I cried. Because I wanted to eat. This is the state: you can't think about anything except food, - the woman recalls emotionally.

How an LGBT activist saved herself from the raZZian occupation
Olena admits that during that week she understood what it was like to starve. The stoves in the hospital did not work because there was almost no electricity.

At that time, the Russian military set up their positions under the hospital itself - a kind of defense line that had a cover - a medical facility. The girls saw a lot of military equipment, a heavy installation was arriving that launched rockets right from under the window. And one day they disappeared.

We saw them in the morning, and then they disappeared. I also said then: girls, we will be fired upon, they specifically moved away, - says Olena.

That night, the hospital was really shelled, the roof was pierced and the food block was destroyed. The patients were in a nearby room. Because the hospital had no storage, they were forced to sleep on the floor in the corridor. True, there was still a potato cellar where you could hide. But it seems that the management considered the patients to be second-class people, because the people were never brought out to the basement, where they hid themselves.

We were forced to sleep in the same ward, because it is further from the outer windows. Where there were usually 10 people, 20 or 30 of us slept - two or three people per tub. The staff didn't care about the cold, - the woman admits - we were forbidden to take a third blanket, although half the department was empty and the blankets were full. We slept fully clothed, in jackets, I put on all the things I had.

Saved the hitchhiking experience

As soon as Olena received the documents from the hospital, she decided to immediately go to Kherson to get a certificate of disability. She admits that at that moment, tired and scared, she was ready to walk the 15 kilometers to the city. And it was dangerous to stay in the hospital: from the windows of the wards you could see Chornobayivka, where explosions were constantly thundering.

I was hoping to stop the car to get to Kherson. Then, little by little, civilian cars began to drive - with white sheets tied to the windows. They picked me up ten minutes later, - says Olena, already smiling. - I don't get used to hitchhiking - the experience is huge! Only in recent years I have traveled independently in Germany, Sweden, Denmark, the Czech Republic, the Netherlands, Norway, Hungary, Slovakia, Poland, Belarus, Lithuania, Latvia, Estonia, Finland, Georgia, Kazakhstan, Uzbekistan, Kyrgyzstan and Tajikistan. Traveling in the last two countries taught me how to survive and move even when there is no transport, communication, military roadblocks everywhere, danger, etc.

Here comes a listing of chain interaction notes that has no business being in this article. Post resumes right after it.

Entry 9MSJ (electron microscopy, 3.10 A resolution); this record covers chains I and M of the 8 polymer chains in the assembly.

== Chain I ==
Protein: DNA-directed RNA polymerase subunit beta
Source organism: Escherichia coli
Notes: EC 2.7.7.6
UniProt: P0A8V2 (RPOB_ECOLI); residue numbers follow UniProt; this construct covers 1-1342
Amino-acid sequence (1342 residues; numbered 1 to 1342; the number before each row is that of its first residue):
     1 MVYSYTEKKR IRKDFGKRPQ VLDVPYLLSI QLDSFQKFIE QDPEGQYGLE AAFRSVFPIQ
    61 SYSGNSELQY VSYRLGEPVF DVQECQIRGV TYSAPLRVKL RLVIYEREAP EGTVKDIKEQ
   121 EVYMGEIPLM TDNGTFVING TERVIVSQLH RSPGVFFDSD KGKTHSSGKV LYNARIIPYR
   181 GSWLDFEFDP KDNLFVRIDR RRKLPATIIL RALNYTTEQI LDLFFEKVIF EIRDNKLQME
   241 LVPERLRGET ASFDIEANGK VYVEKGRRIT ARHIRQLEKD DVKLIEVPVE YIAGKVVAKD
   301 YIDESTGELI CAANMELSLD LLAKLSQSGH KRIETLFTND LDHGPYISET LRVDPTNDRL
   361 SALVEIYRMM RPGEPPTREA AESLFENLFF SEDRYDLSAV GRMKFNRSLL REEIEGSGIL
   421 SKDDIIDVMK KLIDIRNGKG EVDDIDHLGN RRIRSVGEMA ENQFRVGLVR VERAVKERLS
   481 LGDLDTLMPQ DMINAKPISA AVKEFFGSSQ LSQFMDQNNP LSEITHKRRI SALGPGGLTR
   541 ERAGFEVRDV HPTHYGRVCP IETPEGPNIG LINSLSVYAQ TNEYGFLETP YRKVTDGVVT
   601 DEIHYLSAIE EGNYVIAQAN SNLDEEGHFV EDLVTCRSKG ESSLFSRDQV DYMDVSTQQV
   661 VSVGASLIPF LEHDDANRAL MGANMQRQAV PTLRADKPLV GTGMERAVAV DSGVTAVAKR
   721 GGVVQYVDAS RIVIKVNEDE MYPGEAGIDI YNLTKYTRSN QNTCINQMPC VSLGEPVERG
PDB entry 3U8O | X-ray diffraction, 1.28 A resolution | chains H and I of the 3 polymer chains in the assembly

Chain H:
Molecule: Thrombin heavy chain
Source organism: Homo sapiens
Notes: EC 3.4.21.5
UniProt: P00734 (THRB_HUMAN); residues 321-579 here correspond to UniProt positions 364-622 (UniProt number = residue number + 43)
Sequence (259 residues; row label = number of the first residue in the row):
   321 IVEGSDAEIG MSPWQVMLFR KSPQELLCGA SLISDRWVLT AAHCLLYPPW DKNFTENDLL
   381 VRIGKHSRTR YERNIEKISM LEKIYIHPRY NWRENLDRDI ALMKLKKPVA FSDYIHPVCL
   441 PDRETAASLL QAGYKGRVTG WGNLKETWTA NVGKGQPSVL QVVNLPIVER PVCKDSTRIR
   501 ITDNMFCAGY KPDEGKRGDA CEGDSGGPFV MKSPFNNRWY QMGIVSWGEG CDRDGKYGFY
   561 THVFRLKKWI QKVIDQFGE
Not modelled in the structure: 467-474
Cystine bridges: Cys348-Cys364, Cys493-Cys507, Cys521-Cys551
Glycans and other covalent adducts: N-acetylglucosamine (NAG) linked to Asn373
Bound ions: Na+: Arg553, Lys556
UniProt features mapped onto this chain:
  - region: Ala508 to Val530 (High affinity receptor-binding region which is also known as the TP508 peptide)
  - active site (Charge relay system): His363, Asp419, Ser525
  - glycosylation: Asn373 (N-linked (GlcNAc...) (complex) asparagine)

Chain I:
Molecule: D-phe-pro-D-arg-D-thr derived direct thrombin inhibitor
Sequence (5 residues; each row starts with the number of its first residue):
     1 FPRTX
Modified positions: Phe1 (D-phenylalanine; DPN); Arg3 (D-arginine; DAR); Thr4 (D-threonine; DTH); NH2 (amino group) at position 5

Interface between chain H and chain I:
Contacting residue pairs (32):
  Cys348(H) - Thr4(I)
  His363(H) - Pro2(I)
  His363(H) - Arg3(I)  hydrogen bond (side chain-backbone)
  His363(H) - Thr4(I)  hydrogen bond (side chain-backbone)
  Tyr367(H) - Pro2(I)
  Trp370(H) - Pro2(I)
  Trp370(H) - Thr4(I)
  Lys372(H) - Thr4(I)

In Kherson, Olena found an acquaintance of a friend on social networks who could shelter her for the night. But it turned out that she does not have the opportunity to give a place to sleep, but there is Internet. Then the woman, remembering the experience of her travels, quickly found a place for herself, where she stayed for several days while waiting for documents from the disability commission. They were issued: doctors hurried to make them so that they were legal Ukrainian documents.

But she did not have time to issue pension payments. So from Kherson we had to go to the Crimea, where her mother was waiting, who was very concerned about her fate. Semi-legal carriers took passengers from the bridge, which Olena reached on her own. He says that the experience of traveling in wild cities with military conflicts helped again.

My LGBT chats were found in the "filtration concentration camp" 

In order to issue pension payments, it was necessary to leave for an unoccupied territory. Olena decided to go to Lviv, where she had friends and a place to live. The first time, the car used by a woman to get through Velika Oleksandrivka passed 70 roadblocks, but the Russians did not let her go at the last one.

They said: don't try to leave before May 9, they won't let you out anyway. Olena was afraid that Kherson would hold some kind of victory sabbath, so she decided to spend this time in her Crimean village.

It was a very exhausting trip that did not bring me closer to the goal. At all these dozens of checkpoints, we were checked - things, tattoos, phones, - Olena recalls. - When I was entering back to Crimea, they saw chats of the LGBT community in my phone at the filtering post. They asked: are you really a lesbian? Yes, I say, can you imagine?! They questioned me for a long time, but I think it is better to let them discuss this topic than to demand a confession as to why I am not a patriot of Russia. But I was still included in some list.

I managed to leave with an acquaintance who, as Olena jokes, is also "lucky": in 2014, he fled from Donetsk to Kostiantynivka, and then moved to Kherson. Now he had to run away from there with his family. In order to leave as early as possible, Olena walked around Kherson while the curfew was still in effect. But everything turned out to be not so simple: it took 21 hours to get to Kryvyi Rih, from there the family went to Kostyantynivka for things, and she went to Lviv. She lived there for two months in an LGBT shelter. But those unfortunate payments could be issued only after the personal intervention of Ruslan Bereteli, a lawyer of a powerful human rights organization.